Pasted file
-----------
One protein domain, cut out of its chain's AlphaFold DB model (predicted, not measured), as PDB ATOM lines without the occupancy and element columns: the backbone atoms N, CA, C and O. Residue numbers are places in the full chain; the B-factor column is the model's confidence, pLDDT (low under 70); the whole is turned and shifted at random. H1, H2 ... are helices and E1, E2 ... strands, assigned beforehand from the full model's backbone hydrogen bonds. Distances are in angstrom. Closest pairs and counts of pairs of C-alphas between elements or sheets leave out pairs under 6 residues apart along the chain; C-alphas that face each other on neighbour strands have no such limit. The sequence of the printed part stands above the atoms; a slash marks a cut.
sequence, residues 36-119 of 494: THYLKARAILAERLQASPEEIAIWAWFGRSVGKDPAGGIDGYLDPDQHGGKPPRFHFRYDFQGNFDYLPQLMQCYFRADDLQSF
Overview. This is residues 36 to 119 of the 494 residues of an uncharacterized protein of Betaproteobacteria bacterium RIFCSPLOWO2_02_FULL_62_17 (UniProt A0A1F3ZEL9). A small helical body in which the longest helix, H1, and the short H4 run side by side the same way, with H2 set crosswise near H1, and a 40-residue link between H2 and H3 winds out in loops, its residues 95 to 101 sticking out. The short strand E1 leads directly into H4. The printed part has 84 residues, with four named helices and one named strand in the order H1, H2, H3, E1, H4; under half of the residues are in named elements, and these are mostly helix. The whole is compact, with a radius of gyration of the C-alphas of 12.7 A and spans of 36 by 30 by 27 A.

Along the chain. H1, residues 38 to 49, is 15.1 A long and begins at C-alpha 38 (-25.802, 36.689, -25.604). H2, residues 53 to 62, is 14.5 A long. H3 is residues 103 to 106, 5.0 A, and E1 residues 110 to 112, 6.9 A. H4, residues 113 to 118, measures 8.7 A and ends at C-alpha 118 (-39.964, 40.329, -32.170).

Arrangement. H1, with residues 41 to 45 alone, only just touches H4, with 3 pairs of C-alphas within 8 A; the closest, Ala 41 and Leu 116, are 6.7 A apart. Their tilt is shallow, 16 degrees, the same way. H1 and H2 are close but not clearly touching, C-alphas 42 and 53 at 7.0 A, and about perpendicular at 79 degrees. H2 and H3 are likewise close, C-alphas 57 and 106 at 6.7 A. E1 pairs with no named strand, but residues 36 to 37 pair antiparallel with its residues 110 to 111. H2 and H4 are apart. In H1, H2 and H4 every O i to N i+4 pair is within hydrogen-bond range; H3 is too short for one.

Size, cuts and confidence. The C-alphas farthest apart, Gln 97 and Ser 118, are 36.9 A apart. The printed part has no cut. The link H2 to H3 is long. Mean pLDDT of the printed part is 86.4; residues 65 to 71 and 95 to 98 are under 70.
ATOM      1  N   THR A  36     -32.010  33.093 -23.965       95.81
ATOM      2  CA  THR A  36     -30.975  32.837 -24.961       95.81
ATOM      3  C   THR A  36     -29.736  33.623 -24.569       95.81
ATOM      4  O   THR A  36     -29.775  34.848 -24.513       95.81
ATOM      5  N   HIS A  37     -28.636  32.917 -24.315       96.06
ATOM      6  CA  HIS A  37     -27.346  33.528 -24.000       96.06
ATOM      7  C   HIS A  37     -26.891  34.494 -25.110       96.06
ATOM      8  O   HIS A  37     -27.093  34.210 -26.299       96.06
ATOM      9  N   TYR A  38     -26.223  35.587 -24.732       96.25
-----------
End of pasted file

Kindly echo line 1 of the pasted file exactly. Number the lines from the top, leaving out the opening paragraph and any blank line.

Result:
sequence, residues 36-119 of 494: THYLKARAILAERLQASPEEIAIWAWFGRSVGKDPAGGIDGYLDPDQHGGKPPRFHFRYDFQGNFDYLPQLMQCYFRADDLQSF